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Why it is called cascade, instead of inheritable, or derivable, or chained, or something else? Maybe I have misunderstood the word? And, when should I use the word cascade in my own software architectures?

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Cascading is used in a manner specifically referring to the priority-based rule matching mechanism. Inherit would tend to be avoided because CSS isn't a programming language, and the way cascading rules work illustrates that; CSS cascading is actually very nearly the opposite of OOP inheritance. Chaining implies entities being joinable in sequence in a way that isn't the case with CSS. Derivable tends to imply a bottom-up organization, like with inheritance, where CSS's is more top-down.

If you are making architecture that involves a broad set of entities with subsets being targeted for processing by arbitrary rule sets that can override each other based on their priority, then I would say sure, use cascading as part of its description.

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CSS - Cascading Style Sheets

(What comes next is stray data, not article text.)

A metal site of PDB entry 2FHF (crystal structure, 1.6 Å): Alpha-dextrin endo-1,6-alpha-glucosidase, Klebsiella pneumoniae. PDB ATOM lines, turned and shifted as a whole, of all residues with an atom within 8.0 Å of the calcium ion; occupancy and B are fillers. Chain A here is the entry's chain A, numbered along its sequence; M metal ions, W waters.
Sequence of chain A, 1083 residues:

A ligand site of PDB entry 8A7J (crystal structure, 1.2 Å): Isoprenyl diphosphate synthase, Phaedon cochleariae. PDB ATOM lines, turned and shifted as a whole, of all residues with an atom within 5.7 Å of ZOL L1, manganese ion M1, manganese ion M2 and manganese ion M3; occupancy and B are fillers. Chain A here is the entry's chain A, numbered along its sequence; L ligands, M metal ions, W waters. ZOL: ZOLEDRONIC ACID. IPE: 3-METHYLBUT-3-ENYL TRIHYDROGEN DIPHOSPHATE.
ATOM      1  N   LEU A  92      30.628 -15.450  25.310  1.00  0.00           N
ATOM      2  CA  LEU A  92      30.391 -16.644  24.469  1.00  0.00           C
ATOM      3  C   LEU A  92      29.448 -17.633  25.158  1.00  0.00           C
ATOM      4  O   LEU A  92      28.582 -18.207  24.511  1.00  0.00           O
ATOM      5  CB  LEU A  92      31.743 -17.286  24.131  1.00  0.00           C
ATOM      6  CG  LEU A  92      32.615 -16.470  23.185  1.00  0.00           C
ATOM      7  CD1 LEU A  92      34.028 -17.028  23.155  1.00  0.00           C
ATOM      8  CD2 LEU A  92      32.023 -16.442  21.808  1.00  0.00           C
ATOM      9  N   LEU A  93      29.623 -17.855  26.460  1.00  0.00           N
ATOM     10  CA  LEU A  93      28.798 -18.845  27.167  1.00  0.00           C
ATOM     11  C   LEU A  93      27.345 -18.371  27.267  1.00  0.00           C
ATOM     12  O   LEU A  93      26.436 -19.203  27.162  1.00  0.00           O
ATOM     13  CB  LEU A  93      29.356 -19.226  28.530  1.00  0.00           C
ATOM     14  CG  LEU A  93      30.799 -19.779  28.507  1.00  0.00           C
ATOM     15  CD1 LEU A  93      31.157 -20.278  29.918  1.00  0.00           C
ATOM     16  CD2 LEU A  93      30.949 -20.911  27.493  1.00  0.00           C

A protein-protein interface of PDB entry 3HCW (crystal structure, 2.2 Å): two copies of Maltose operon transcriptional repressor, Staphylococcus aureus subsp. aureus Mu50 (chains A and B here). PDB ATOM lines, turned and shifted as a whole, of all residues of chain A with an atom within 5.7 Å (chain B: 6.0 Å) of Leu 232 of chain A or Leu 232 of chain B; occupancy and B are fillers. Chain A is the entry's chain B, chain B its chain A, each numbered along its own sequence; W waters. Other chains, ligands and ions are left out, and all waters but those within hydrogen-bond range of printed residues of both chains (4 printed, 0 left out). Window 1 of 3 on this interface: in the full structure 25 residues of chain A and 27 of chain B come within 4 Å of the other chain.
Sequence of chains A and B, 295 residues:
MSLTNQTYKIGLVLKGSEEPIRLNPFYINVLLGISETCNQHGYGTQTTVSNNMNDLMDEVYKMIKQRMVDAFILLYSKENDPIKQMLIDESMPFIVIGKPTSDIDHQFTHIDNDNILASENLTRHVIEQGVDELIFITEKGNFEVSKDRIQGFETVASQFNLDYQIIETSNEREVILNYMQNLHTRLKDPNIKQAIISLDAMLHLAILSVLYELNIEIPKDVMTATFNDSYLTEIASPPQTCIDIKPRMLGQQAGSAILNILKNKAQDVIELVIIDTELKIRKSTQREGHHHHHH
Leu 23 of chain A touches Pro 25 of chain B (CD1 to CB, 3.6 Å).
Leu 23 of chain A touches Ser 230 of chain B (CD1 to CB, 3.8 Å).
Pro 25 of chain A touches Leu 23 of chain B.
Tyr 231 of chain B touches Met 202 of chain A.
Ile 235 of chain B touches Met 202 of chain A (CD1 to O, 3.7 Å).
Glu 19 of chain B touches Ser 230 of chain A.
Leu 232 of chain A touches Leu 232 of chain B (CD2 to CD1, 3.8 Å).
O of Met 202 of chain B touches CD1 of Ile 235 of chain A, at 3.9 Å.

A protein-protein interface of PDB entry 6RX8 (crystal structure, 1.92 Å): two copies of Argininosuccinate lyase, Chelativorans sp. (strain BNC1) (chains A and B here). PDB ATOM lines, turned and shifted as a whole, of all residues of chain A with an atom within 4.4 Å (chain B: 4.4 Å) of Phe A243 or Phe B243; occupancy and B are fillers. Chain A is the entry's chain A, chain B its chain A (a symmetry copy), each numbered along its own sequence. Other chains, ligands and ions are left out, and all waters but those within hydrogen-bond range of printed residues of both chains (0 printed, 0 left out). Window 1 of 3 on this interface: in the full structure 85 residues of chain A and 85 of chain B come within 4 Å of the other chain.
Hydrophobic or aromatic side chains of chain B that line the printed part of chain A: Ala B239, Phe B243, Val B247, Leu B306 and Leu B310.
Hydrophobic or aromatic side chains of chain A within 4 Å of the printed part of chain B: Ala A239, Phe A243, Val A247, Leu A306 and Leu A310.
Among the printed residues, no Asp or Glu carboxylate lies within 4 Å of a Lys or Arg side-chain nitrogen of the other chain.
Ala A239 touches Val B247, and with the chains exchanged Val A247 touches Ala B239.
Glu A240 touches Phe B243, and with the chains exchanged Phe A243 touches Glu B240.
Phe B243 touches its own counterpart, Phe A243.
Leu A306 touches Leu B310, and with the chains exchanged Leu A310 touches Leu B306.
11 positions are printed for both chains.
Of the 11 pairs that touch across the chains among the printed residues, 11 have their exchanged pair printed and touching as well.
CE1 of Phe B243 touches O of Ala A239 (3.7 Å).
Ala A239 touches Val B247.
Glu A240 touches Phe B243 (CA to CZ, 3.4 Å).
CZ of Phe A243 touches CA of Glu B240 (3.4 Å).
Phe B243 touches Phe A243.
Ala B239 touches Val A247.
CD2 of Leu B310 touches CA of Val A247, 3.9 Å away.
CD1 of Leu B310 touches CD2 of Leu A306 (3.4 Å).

Cascade means "to flow or fall in or like a cascade (ie. a waterfall)" where one flow follows another, each building upon the previous.

Inheritable doesn't work here, that word is more usually applied to Object Oriented architectures, and elements don't "inherit" a greater set of attributes.

I don't know why the word cascading in particular was chosen, but if you read the cascading rules section of the CSS2 specification, you'll see that they speak of a cascading order and precedence, where declarations are declared one on top of another. This process wouldn't be quite as evocative with a word such as chaining which implies a sequential not a cumulative process.

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Inheritable would be the closest synonym you suggested. The effect of a number of style sheets "cascade" in that their effects are incrementally combined as they are applied in sequence.

For an example of when to use the word "cascade" w.r.t. technology (albeit hardware) you might like to look at the operation of "adder" circuits that "cascade" bit operations to perform a full arithmetic operation.

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